Brexpiprazole as adjunctive therapy in major depressive disorder (MDD) Four studies have been included in the dossier using brexpiprazole as adjunctive therapy for adult patients suffering from MDD who had demonstrated a consistent, inadequate response to at least two regimens of prior antidepressant treatment. Patients with MDD and an inadequate response to one to three antidepressants were enrolled and received antidepressants for 8 weeks, single blinded, in the two phase III studies. Patients with an inadequate response during this prospective phase were provided antidepressant therapy and randomized adjunctive treatment with either brexpiprazole or placebo for 6 weeks. The primary efficacy endpoint was the change in MADRS (Montgomery–Åsberg Depression Rating Scale) Total Score from baseline at week 6. MADRS is a commonly used scale to assess the range of symptoms in patients with MDD. Across the four studies, more than 3,900 patients entered the prospective phase and more than 1,800 patients were included in the randomized phase of the studies.The first pivotal phase III results were presented in a poster session at the 22nd European Psychiatry Association Congress (EPA) in March 2014. This two-arm phase III study randomized approximately 380 patients and demonstrated an improvement of symptoms with an antidepressant plus 2 mg brexpiprazole that was greater than an antidepressant plus placebo (p<0.001)The second pivotal phase III study was a three-arm study in which approximately 675 patients were randomized to treatment with an antidepressant plus either placebo, 1 mg brexpiprazole or 3 mg brexpiprazole.v Patients in both brexpiprazole treatment groups showed greater improvement in symptoms as measured by the MADRS compared to placebo (1 mg p>0.05, 3 mg p<0.05). Results of the second pivotal phase III study in MDD have not yet been published.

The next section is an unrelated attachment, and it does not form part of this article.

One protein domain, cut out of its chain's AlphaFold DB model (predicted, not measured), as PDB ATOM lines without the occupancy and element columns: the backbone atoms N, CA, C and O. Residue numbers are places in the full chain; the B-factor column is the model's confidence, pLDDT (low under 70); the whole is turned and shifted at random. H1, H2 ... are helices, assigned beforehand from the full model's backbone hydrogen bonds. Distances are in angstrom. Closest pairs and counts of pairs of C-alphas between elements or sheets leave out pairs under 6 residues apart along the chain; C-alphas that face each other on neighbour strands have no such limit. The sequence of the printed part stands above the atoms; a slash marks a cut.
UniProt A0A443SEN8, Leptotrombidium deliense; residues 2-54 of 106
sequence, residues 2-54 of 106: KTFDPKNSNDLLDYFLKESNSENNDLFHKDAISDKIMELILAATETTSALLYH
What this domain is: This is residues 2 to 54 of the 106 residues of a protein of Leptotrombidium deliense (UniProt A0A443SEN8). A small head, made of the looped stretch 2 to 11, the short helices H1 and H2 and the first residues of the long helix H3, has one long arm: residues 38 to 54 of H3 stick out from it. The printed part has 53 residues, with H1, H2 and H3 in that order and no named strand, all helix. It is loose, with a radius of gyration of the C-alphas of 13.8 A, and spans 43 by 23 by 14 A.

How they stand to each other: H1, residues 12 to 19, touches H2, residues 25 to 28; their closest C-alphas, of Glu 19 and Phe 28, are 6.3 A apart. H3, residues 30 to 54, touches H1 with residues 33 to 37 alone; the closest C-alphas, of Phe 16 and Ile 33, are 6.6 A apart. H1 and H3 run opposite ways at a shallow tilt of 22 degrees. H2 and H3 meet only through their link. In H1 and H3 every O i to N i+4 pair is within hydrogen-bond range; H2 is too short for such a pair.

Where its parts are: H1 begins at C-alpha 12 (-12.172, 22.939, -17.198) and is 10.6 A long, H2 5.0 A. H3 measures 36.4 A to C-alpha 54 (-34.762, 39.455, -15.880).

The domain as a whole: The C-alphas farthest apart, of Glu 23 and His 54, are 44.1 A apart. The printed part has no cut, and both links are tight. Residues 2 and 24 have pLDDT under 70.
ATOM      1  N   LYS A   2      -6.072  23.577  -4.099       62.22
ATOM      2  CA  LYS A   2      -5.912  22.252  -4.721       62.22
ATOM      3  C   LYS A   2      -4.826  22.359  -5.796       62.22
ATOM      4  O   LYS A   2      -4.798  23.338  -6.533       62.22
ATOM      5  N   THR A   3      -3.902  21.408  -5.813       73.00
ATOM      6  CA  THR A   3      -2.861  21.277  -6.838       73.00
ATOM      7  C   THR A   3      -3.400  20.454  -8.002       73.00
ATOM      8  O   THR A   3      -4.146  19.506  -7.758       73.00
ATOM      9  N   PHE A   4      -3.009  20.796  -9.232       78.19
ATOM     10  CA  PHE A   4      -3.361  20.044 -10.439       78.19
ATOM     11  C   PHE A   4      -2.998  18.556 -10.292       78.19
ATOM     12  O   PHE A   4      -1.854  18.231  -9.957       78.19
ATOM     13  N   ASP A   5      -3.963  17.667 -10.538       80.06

The first clinical phase IIvi study randomized approximately 425 patients in four arms and was presented at the 164th Annual Meeting of the American Psychiatric Association in May 2011. Patients exhibited greater improvements than adjunctive placebo in MADRS Total score with the 1.5 (±0.5) mg/day dose of brexpiprazole after six weeks of treatment (p
    About brexpiprazole (OPC-34712)Brexpiprazole is a novel investigational psychotropic compound discovered by Otsuka and under co-development with Lundbeck. Brexpiprazole is a serotonin-dopamine activity modulator (SDAM) that acts as a partial agonist at 5-HT1A and dopamine D2 receptors at similar potency, and an antagonist at 5-HT2A and noradrenaline alpha1B/2C receptors.

Partnership with Lundbeck

In November 2011, Otsuka and Lundbeck have announced a global alliance.[6] Lundbeck has given Otsuka an upfront payment of $200 million, and the deal includes development, regulatory and sales payments, for a potential total of $1.8 billion. Specifically for OPC-34712, Lundbeck will obtain 50% of net sales in Europe and Canada and 45% of net sales in the US from Otsuka.